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Former Army Green Beret Admits Handing U.S. Intelligence Secrets to Russians

A former U.S. Army Green Beret captain has pleaded guilty to passing sensitive security information to Russian intelligence operatives in a 15-year long spying conspiracy.

According to court filings, Peter Rafael Dzibinski Debbins admitted that from 1996 to 2011 he handed over to Russian espionage agents classified information he obtained as a member of the Army, including confidential materials about his chemical and Special Forces units. Debbins also provided his Russian handlers with the names and personal information of a number of his former Special Forces team members so that the agents could determine whether to recruit other team members as spies.

“Debbins betrayed his oath, his country, and his Special Forces team members with the intent to harm the United States and help Russia,” said John Demers, Assistant Attorney General for National Security. “Debbins’s guilty plea represents another success in the Department’s continuing effort to counter the national security threat posed by our nation’s adversaries, including Russia.”

In 1996, Debbins was granted a secret security clearance and in 2004, upon completing his Special Forces training, received a top secret security clearance with access to Sensitive Compartmented Information. In 1997, he was assigned a code name by Russian intelligence agents and signed a statement attesting that he wanted to serve Russia.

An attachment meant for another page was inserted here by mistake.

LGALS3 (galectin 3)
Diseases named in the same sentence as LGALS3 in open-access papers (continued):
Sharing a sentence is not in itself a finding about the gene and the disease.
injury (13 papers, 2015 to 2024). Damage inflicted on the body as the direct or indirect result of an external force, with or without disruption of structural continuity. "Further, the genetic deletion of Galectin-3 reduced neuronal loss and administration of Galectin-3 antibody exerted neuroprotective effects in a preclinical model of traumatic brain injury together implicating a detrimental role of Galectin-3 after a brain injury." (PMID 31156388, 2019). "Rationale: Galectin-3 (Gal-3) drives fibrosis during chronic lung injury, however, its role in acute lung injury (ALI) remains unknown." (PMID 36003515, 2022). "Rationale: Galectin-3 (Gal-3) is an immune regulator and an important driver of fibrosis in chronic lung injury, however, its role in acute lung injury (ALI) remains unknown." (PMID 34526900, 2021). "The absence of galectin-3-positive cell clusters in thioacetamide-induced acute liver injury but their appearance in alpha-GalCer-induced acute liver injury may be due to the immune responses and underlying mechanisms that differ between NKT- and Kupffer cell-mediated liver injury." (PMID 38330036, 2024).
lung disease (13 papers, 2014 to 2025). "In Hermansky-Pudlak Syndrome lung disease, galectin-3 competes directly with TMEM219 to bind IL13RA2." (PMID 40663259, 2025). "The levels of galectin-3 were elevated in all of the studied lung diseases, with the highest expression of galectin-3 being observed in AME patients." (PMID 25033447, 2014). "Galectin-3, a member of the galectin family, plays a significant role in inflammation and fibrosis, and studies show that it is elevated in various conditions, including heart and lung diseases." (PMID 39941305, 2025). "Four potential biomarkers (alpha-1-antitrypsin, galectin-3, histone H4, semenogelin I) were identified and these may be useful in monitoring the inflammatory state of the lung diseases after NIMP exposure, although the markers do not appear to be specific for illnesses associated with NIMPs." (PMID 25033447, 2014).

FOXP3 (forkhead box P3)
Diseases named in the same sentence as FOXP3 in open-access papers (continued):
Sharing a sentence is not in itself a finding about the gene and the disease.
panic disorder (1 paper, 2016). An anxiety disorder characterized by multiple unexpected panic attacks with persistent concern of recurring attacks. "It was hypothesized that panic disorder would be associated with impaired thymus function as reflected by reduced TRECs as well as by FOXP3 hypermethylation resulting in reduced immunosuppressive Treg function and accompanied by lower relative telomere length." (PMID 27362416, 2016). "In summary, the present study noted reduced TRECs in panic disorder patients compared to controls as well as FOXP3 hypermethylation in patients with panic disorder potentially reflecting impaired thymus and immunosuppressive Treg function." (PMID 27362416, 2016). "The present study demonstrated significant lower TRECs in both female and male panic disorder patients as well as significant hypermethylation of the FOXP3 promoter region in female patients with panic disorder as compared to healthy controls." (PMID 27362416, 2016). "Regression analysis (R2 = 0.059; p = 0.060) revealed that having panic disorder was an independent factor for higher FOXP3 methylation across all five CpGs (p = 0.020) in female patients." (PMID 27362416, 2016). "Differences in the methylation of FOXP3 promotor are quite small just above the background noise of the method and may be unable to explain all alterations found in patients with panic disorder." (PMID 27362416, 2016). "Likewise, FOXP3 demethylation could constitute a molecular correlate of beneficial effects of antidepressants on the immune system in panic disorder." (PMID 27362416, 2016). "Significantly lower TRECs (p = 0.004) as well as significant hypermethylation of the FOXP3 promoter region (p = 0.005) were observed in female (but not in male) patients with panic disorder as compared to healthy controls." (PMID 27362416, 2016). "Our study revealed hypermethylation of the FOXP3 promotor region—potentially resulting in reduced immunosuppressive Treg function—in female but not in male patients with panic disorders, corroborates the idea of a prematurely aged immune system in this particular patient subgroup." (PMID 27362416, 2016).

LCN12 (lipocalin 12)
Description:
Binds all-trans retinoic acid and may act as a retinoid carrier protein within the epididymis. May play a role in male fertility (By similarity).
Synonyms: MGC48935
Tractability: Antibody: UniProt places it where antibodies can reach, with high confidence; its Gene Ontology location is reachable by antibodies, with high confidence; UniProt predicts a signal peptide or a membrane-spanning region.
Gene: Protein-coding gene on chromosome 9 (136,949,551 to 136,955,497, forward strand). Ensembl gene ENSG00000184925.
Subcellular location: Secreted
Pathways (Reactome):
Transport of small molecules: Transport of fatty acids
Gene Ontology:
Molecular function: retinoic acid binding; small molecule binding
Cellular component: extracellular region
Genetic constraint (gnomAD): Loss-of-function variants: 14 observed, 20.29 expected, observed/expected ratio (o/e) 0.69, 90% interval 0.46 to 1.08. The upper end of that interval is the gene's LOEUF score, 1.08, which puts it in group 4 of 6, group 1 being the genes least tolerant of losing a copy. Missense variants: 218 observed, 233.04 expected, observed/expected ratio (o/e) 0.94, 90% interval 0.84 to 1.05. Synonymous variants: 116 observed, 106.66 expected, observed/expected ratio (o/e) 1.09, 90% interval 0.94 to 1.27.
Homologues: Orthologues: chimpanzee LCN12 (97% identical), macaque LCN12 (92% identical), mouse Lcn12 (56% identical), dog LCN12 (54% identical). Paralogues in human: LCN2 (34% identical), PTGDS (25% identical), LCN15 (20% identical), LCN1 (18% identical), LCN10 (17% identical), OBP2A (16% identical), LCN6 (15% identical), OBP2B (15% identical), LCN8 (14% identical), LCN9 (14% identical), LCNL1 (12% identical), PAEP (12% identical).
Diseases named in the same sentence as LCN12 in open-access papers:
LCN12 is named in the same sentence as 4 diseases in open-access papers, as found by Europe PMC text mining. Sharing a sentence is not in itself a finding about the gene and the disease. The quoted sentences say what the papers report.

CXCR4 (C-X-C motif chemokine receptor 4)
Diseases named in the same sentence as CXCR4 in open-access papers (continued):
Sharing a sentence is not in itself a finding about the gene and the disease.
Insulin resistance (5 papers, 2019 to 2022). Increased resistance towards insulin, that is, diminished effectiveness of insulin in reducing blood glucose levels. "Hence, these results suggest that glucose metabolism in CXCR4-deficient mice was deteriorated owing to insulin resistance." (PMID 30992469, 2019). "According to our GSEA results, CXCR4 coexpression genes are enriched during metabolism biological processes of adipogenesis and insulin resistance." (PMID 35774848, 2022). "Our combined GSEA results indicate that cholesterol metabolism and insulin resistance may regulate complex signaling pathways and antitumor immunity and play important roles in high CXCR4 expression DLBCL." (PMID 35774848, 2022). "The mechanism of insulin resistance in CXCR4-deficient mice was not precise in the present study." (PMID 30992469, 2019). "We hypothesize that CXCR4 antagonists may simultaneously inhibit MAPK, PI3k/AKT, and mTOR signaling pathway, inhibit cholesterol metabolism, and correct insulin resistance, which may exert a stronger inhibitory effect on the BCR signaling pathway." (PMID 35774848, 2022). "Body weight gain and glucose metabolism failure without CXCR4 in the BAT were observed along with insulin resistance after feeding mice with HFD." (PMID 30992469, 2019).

Debbins was indicted by a grand jury in U.S. District Court last August. According to the indictment, his interest in the Russian Federation was due in part to his heritage; his mother’s birthplace was in the former Soviet Union. He first visited Russia in 1994, when he was 19 years old, followed by a series of trips from 1995 to 2010, the indictment said. On one of his visits he met his wife, who was naturalized as a U.S. citizen in 2010, in Chelyabinsk, a city near a Russian air force base. Debbins’s father-in-law was an officer in the Russian military.

Debbins apparently gave information to the Russian spies in 2008 because he was angry about his time in the Army and to further his business interests there, the indictment said. He is scheduled to be sentenced on Feb. 26, 2021 and could receive the maximum penalty of life in prison.

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